Usually I try to keep the list of Class Agreements to four or maybe five items. One year's list was:
  1. Treat others the way you want to be treated.
  2. Be peaceful and respectful and talk out problems.
  3. Try to be positive and think good thoughts.
  4. Try your hardest and stay focused.
These are not my ideas -- they come from the students, and are probably not worded how I would word them if I wrote them. I try to make sure they come up with one about how to resolve conflicts, one about treating each other well, and one about working hard. There's often one about taking care of our learning environment as well.

After we create the Agreements and everyone signs them (agreeing to try to meet them), the Agreements don't just hang on the wall and get forgotten. I've done different things with them over the years, but here are a few.

Refer to the Agreements in Morning or Afternoon Circle

One easy way to keep the Class Agreements alive is to include them in Morning or Afternoon Circle in some way. I've often had students look at the Agreements in the morning and choose one they really wanted to focus on that day. They silently put up their fingers to show which one they've chosen (three fingers for Agreement #3, etc.). This just takes a couple seconds, but it keeps the Agreements in our minds. In Afternoon Circle, students can briefly share a way they or someone else followed the Agreements that day.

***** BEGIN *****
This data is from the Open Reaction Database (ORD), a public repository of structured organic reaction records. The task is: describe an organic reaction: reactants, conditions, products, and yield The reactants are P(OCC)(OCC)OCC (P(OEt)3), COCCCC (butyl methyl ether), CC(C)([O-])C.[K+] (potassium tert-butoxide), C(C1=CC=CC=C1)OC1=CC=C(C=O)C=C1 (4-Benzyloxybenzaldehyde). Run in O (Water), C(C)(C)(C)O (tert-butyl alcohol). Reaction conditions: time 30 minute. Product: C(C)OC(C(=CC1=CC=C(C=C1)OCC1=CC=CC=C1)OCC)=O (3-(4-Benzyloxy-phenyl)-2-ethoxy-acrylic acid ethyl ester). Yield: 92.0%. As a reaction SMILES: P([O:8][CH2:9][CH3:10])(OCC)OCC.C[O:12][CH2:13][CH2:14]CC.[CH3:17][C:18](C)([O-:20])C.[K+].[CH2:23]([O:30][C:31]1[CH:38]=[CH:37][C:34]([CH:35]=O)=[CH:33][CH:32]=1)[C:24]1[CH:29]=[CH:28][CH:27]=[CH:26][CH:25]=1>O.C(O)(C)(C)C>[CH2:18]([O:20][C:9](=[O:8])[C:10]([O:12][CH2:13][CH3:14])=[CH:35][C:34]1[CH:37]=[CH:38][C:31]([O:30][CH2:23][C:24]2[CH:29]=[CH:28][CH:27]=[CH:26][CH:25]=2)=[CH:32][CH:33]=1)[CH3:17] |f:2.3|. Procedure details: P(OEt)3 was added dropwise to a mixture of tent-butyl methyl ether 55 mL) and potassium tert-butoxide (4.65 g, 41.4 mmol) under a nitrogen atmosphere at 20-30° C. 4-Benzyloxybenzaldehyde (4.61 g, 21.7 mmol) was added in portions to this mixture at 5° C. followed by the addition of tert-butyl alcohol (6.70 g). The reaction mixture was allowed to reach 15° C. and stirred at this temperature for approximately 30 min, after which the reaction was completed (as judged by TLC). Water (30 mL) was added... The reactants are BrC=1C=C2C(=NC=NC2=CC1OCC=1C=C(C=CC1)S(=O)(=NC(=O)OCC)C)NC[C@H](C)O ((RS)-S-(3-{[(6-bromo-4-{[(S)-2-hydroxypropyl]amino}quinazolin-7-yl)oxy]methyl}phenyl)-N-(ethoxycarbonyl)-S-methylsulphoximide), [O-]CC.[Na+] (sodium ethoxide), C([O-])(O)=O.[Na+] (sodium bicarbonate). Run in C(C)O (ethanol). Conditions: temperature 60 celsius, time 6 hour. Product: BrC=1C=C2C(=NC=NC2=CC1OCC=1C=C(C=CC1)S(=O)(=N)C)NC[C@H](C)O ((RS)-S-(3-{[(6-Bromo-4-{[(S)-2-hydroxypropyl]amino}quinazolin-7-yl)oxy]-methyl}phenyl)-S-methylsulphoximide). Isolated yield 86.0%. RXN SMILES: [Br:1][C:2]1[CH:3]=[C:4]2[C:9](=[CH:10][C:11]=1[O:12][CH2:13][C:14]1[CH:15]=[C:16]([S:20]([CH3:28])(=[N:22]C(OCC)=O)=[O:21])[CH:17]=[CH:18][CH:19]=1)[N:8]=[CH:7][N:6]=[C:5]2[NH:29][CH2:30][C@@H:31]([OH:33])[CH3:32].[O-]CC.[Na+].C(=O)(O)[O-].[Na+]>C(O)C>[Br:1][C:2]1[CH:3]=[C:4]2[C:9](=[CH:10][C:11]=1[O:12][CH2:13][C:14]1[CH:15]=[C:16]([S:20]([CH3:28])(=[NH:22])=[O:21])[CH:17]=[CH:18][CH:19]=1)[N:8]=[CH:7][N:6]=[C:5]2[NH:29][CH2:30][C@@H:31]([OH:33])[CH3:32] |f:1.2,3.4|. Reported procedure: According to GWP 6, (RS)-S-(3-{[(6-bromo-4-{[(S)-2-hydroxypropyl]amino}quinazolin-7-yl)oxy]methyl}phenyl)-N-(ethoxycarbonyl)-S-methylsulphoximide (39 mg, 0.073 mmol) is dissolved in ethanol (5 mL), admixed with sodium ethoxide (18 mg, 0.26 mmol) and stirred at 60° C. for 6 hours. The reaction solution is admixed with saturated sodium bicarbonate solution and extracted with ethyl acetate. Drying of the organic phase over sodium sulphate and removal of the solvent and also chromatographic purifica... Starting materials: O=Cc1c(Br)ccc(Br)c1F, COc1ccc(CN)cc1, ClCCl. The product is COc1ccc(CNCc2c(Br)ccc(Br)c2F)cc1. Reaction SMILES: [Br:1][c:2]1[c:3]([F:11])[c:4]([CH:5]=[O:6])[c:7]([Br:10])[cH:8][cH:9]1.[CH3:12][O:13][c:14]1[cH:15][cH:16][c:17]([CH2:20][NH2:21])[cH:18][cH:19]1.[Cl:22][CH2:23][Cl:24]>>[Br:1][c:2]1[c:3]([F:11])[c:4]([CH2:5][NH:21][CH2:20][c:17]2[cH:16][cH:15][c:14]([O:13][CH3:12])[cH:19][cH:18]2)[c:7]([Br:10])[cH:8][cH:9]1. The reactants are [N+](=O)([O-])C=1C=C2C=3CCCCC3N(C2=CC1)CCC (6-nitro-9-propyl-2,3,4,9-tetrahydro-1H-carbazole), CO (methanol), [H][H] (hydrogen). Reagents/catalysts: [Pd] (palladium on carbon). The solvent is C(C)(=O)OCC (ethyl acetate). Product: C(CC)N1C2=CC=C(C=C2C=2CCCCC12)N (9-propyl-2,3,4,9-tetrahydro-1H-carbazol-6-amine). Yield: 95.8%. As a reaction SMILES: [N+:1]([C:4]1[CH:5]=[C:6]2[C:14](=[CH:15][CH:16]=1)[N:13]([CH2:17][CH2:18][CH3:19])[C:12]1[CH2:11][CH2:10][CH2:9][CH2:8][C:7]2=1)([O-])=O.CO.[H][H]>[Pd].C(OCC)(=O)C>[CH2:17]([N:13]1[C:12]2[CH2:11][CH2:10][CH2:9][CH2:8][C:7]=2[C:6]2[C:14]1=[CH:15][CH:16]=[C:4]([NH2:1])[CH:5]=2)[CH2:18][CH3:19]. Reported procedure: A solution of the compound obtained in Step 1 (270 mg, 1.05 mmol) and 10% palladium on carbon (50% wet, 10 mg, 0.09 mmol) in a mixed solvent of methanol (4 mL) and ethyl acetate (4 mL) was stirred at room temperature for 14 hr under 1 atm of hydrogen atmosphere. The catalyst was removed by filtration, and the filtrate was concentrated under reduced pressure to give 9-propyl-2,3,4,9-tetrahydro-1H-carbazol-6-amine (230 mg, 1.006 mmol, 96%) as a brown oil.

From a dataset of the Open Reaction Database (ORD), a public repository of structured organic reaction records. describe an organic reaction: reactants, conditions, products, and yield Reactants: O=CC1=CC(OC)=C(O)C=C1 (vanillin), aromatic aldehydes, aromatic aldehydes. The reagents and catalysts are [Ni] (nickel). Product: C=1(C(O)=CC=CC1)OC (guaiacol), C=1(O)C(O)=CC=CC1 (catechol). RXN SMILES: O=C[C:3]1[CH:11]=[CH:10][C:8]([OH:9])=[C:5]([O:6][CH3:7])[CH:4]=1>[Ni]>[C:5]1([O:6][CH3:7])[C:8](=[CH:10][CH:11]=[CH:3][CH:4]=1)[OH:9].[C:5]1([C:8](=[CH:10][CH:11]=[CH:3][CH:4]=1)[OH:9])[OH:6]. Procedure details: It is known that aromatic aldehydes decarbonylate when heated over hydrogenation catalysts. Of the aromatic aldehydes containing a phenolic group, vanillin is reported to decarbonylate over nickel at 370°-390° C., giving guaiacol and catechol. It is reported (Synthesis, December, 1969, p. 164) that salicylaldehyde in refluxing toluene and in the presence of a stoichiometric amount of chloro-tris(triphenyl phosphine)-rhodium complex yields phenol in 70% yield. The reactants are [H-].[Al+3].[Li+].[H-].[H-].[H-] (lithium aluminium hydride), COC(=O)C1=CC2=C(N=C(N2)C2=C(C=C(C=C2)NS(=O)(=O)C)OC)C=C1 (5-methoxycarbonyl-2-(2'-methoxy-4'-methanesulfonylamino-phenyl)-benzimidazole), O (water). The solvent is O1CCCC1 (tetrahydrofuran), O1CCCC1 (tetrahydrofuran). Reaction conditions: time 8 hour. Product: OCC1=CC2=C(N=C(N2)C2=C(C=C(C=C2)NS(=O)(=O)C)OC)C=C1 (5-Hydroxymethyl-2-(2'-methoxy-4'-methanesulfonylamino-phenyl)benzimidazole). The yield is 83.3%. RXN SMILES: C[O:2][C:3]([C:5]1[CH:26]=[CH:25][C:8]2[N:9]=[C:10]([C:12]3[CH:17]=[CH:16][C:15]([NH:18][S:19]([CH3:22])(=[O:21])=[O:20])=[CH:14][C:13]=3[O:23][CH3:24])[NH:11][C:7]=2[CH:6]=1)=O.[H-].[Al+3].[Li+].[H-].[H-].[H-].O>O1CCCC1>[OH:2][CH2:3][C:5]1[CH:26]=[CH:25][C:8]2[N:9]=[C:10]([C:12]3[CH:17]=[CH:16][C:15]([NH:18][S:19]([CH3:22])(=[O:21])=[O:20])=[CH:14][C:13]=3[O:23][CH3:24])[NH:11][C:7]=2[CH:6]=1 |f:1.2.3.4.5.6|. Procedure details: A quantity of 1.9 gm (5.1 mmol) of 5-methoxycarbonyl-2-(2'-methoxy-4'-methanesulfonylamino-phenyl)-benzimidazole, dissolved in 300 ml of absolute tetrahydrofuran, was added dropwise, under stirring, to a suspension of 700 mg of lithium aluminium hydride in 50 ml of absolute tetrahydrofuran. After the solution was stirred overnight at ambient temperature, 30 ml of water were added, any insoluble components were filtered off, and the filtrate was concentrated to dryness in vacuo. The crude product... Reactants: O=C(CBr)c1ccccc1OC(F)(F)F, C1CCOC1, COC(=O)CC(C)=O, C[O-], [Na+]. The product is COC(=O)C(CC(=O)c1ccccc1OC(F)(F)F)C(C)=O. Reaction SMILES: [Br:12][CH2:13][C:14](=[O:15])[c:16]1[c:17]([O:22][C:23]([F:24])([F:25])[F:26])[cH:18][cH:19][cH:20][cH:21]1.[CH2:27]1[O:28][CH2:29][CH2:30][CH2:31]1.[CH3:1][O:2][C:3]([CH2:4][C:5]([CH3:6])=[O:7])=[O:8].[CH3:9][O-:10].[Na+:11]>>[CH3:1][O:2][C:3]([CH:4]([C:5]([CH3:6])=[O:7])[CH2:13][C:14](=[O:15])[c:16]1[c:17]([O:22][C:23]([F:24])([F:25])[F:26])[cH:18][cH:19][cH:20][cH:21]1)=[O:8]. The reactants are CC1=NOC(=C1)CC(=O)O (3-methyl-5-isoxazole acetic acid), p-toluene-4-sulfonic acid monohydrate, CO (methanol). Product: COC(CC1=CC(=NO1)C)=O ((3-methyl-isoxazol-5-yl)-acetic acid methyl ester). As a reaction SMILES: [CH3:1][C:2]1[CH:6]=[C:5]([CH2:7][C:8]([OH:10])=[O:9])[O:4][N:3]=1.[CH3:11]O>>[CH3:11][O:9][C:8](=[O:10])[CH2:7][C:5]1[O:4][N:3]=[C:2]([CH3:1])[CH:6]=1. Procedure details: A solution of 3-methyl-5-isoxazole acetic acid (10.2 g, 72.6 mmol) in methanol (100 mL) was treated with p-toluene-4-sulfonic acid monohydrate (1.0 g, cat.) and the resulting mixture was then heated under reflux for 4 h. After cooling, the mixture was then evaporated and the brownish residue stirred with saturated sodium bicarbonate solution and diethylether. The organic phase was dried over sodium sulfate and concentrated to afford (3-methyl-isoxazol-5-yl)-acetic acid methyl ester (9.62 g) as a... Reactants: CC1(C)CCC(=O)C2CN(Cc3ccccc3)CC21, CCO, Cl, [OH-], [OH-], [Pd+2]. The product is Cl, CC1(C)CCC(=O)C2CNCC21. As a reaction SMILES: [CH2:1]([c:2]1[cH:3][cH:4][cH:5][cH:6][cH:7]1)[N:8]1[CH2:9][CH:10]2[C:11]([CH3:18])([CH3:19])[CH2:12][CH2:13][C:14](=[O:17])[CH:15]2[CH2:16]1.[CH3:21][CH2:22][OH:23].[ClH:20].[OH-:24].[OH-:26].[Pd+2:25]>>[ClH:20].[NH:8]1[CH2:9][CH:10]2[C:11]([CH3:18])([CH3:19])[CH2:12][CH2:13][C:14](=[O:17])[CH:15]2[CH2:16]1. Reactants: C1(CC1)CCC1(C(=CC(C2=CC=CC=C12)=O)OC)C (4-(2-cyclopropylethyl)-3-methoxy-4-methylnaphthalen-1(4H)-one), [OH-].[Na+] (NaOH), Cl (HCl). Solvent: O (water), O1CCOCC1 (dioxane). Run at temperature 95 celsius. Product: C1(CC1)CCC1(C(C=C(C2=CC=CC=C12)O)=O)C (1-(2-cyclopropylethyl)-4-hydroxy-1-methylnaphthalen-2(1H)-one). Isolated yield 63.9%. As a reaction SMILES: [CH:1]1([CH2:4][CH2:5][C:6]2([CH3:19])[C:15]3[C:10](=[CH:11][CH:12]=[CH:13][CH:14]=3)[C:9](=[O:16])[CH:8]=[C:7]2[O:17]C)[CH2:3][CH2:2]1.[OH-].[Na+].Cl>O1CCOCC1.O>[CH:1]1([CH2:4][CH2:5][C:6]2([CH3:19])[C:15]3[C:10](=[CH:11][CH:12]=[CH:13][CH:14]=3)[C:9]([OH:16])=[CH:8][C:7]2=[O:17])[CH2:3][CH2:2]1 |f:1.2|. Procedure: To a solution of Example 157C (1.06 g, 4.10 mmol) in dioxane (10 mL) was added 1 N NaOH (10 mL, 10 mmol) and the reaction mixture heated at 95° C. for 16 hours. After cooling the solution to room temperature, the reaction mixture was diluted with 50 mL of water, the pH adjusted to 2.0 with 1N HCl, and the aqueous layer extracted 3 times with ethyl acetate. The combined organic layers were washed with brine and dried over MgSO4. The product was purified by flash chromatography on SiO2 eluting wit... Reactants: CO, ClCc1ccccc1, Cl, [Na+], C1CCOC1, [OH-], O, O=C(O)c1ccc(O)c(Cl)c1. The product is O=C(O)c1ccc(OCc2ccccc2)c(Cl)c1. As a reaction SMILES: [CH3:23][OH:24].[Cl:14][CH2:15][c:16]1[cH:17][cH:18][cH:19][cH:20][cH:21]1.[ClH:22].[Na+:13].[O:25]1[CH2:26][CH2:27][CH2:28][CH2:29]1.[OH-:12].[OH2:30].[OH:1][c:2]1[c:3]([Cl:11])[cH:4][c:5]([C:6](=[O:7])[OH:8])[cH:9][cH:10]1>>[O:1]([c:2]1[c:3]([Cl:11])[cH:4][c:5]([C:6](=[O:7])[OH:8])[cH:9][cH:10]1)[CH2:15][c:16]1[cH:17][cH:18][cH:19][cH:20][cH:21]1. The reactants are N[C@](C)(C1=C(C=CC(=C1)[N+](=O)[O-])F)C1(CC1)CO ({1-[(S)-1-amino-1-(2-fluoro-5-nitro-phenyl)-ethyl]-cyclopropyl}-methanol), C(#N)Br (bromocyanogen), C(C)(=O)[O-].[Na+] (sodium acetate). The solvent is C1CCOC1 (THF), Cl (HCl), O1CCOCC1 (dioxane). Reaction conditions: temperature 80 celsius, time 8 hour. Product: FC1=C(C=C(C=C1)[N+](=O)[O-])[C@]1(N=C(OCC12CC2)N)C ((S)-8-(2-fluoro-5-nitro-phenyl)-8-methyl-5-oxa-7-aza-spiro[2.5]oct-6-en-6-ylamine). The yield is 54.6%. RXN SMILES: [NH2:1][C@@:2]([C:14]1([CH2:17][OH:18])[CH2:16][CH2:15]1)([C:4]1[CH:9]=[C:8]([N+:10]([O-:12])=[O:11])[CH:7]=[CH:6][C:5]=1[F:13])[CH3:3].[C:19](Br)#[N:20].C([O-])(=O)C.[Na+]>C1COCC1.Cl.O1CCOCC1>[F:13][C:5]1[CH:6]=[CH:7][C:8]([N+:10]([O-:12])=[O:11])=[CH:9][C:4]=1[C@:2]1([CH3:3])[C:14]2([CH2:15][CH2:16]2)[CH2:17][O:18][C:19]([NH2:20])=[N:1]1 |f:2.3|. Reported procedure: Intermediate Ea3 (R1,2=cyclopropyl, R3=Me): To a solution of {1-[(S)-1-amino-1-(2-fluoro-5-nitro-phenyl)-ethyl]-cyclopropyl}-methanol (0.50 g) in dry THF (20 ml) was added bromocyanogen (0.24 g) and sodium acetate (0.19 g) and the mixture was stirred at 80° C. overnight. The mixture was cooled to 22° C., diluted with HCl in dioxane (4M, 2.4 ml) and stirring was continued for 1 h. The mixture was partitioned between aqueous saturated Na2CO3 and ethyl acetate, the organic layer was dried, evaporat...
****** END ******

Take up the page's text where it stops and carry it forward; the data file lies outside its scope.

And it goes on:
(I'd like to note that we did this in a class for adults I took this year with Gene Thompson-Grove: revisited our norms and thought about which ones we needed to focus on ourselves and which ones we would like the group to attend to.)

Times of Crisis: Class Meetings